But Powell also emphasized that when Fed doesn’t make the policy, “we don’t praise it, we don’t criticize it”. And, “part of the independence that we have is to stick to our lane, stick to our knitting, so really wouldn’t want to comment on fiscal policy really, or trade policy.”

Philadelphia Fed Harker: No compelling reason for a fourth hike but he’s open

Philadelphia Fed President Patrick Harker said there is “no compelling reason right now” for having a total of four rate hikes this year, “unless we see inflation start to accelerate rapidly. But he is “open” to that. He added that “if we see inflation starting to go past 2.5%, we have to act.” But “absent that” he believed there are “lots of good reasons to hold off”.

In particular, he pointed out that further rate hike could push 2-year treasury yields above that of 10-year debt. And, he warned that “if there is a risk of inverting the yield curve then we should try to avoid that.”

Trump said May’s Brexit plan would probably end a major trade relationship with US

Trump blasted UK Prime Minister Theresa May’s “business-friendly” Brexit plan, which was formally published yesterday, in The Sun newspaper interview. That came just hours ahead of their dinner at the Blenheim Palace. He criticized that “if they do a deal like that, we would be dealing with the European Union instead of dealing with the UK, so it will probably kill the deal.” And he warned that the “soft” approach of May would “definitely affect trade with the United States, unfortunately in a negative way”. And, “if they do that I would say that that would probably end a major trade relationship with the United States.”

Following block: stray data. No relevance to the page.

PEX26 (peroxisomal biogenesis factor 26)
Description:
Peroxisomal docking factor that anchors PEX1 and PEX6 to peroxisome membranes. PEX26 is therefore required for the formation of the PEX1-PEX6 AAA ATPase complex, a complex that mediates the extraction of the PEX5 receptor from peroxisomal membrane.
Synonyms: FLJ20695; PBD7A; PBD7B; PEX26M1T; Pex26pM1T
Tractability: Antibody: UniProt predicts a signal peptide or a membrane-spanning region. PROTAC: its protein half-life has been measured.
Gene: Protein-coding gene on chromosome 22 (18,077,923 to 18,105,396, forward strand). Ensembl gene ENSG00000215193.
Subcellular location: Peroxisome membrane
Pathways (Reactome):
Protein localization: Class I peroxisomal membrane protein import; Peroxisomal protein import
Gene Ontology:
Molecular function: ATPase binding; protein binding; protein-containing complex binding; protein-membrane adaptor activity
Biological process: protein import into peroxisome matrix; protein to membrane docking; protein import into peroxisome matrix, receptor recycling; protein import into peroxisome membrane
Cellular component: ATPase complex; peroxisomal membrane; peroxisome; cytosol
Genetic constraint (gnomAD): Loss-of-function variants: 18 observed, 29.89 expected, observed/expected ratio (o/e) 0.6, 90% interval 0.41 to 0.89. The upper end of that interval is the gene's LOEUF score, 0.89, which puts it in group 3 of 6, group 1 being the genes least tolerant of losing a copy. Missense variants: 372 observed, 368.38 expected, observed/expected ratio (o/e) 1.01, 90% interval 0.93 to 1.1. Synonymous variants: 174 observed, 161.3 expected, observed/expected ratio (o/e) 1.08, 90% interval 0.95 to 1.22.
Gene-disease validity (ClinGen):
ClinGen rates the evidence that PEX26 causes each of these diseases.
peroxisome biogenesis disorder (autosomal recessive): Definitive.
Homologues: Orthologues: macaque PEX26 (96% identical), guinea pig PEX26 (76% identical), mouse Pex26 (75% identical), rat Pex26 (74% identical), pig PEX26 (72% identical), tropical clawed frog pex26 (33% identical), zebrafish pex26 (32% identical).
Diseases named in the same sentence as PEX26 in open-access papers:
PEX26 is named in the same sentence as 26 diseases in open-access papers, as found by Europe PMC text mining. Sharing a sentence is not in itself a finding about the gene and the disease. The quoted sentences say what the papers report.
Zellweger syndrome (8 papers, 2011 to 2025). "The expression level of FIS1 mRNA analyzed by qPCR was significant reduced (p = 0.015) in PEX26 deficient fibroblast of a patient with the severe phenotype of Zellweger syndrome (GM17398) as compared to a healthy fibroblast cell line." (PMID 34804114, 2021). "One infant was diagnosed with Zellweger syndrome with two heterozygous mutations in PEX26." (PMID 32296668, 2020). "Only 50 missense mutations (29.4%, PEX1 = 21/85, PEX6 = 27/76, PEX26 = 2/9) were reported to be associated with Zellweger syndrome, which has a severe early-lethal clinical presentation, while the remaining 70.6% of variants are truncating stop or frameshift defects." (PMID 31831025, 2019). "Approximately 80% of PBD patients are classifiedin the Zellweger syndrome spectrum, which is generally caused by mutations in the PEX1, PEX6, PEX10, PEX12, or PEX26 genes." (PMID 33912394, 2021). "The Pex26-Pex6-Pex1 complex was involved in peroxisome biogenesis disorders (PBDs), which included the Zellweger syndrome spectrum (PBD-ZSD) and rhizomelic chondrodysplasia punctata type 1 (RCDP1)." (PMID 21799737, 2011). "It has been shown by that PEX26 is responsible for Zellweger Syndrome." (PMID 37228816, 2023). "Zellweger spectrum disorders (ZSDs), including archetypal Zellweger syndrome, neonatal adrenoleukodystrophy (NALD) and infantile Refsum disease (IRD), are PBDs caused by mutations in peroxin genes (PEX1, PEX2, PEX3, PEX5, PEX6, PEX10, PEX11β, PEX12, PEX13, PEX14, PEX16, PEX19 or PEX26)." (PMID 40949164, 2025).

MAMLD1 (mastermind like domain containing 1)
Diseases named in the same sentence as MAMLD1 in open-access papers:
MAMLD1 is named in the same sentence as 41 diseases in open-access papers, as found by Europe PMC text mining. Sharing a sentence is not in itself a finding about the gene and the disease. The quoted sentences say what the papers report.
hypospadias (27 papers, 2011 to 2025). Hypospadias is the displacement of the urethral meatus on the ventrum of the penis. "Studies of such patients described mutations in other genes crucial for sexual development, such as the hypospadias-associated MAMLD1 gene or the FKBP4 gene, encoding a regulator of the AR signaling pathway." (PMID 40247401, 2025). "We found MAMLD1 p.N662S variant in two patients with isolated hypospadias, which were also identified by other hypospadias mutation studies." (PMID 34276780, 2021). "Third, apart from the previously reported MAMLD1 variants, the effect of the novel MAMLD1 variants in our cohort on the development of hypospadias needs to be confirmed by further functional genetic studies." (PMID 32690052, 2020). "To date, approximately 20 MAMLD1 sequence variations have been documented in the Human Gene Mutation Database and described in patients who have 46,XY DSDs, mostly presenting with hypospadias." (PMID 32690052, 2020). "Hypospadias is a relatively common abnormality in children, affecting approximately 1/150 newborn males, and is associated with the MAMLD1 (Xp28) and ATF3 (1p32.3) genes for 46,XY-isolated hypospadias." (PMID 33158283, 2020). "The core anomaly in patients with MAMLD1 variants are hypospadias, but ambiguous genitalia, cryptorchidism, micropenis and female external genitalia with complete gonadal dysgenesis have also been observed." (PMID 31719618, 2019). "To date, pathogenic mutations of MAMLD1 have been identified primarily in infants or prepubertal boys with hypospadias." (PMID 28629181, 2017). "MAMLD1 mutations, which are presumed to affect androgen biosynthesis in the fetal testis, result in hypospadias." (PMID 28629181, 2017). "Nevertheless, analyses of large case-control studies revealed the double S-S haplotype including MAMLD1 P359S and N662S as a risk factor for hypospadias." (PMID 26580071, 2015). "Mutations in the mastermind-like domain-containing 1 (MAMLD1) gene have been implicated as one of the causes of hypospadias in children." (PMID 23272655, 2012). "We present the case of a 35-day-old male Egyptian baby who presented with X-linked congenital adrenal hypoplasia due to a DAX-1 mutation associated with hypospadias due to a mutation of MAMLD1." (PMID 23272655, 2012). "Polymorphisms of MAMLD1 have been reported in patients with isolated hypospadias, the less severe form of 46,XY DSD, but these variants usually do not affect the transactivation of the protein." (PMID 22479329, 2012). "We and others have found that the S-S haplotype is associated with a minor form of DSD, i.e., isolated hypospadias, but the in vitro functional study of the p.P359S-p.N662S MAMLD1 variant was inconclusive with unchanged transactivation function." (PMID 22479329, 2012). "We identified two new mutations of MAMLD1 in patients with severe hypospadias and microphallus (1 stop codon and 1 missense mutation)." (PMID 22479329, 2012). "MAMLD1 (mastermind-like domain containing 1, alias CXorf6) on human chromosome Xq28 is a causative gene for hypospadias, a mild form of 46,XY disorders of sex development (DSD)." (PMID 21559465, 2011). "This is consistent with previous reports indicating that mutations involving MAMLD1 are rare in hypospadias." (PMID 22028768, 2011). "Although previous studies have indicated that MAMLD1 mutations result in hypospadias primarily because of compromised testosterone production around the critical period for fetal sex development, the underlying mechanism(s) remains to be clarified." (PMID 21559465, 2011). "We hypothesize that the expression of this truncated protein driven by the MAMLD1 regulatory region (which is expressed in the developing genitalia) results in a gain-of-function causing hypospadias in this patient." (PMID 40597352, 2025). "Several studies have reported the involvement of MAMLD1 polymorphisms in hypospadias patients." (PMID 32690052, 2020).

Trump also disclosed that he tried to interfere with the relationship between UK and EU. “I would have done it much differently,” Trump told The Sun. “I actually told Theresa May how to do it but she didn’t agree, she didn’t listen to me. . . . I think what is going on is very unfortunate.”

New Zealand BusinessNZ PMI dropped to 52.8 and production dipped again

New Zealand BusinessNZ Performance of Manufacturing Index dropped to 52.8 in June, down from 54.4. BusinessNZ’s executive director for manufacturing Catherine Beard said that the slow-down in expansion was mainly due to ongoing drops in a key sub-index. She pointed out that “production (51.8) experienced another decrease in expansion levels for June, which meant it was down to its lowest point since January 2017.” Nonetheless, “on a positive note, the other key sub-index of New Orders (57.1) remained in healthy territory, which at least should feed through to production levels in the coming months.”

China overall trade surplus shrank -24.5% in first half, surplus with US rose 13.9%

In USD term, China trade surplus widened to USD 41.6B in June, up from May’s USD 24.9B and beat expectation of USD 27.2B. Exports jumped 11.3% yoy to USD 216.7B while import rose 14.1% to USD 175.1B.